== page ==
Thanks sis!

Since my bro in law's birthday is the week before mine we were joint celebrating. First night we did a casa-based night. My sister, who has become the best vegetarian chef ever, made dinner, which was awesome. We the adults caught up over dinner and Rose, while my nieces feverishly tried on their new press-on tattoos from their uncle :)

The rest of the weekend was frisbee, eating out, drinking, exploring and going to my favorite place in Cincinnati, Jungle Jim's.

Highlights beside Quidam:

350 Ludlow Ave
Cincinnati, OH 45220
(513) 281-7000

I love me some Indian food; its one of the best vegetarian options around. Ambar is typical Indian restaurant atmosphere - casual, quick, friendly and family oriented. My ruler dish for Indian, Saag Paneer, was excellent. When the server asked me for spicy-ness, from 1-6, I decided on 4 since Indian spice ratings are a little different than white boy spice ratings. 4 was perfect, anymore would have induced spontaneous self-combustion.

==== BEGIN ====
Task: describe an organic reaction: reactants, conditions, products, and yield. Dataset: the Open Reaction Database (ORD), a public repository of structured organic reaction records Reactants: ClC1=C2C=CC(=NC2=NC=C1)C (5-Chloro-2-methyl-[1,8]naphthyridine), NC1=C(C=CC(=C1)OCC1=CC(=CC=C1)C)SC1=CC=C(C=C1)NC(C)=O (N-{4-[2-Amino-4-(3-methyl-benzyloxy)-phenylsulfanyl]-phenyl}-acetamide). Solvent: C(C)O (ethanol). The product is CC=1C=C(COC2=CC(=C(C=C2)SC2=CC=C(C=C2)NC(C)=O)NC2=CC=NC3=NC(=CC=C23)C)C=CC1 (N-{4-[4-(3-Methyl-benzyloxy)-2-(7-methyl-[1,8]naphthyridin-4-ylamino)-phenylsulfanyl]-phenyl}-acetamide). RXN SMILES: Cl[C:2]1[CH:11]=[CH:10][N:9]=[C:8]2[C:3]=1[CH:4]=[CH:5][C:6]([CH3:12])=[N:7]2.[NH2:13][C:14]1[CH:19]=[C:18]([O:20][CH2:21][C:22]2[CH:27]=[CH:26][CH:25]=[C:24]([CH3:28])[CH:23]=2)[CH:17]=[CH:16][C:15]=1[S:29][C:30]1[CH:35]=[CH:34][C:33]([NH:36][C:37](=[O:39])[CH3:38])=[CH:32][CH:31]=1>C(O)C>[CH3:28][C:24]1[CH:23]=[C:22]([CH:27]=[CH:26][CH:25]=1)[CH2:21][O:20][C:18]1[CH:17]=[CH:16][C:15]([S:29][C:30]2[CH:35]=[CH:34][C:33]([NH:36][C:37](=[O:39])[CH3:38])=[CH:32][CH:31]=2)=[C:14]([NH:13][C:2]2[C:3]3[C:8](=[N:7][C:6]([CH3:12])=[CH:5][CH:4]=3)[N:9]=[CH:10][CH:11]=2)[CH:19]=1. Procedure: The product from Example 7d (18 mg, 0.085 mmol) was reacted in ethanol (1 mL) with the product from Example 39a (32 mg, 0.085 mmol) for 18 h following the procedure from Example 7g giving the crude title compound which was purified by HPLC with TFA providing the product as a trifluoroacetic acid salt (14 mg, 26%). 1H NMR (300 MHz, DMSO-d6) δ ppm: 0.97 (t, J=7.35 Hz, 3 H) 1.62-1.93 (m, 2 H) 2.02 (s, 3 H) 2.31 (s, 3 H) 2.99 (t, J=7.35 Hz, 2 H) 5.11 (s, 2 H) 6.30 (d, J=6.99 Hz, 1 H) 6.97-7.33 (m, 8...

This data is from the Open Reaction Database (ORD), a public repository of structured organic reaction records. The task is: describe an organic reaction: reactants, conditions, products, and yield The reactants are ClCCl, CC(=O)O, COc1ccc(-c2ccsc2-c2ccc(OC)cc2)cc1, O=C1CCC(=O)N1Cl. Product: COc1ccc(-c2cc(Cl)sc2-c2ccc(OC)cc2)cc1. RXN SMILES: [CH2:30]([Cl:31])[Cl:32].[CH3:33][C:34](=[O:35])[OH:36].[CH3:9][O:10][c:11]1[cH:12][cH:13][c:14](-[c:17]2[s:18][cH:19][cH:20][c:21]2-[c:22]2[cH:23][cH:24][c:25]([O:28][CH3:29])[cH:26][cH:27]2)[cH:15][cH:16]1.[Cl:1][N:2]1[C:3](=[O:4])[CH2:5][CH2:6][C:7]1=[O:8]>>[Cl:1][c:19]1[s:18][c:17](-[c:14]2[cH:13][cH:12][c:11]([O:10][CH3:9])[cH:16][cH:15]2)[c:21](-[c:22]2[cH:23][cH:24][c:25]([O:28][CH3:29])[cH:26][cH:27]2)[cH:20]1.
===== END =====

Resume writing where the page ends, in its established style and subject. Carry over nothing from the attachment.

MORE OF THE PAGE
906 Nassau St.
Cincinnati, OH 45206

Andy's is a great casual Middle Eastern in a funky transitional area of town. We drove to Andy's from the north, it was a very scary drive, like Harlem in the 80's kinda scary. But Andy's itself is in a quaint fringe area where you feel totally safe. You can see the gentrification pushing past Andy's to the scary area.

I liked the interior of Andy's; its small and shotgun but the dining space is split between 3 different levels, making each level seem more private. Get the table for 8 in the front, its on its own level with no other tables and looks out through a big window onto Nassau St.

Food is awesome; kabobs, hummous, dolmas and some kick-ass thickened yogurt that was spiked with garlic and parsley.

2724 Erie Ave
Cincinnati, OH 45208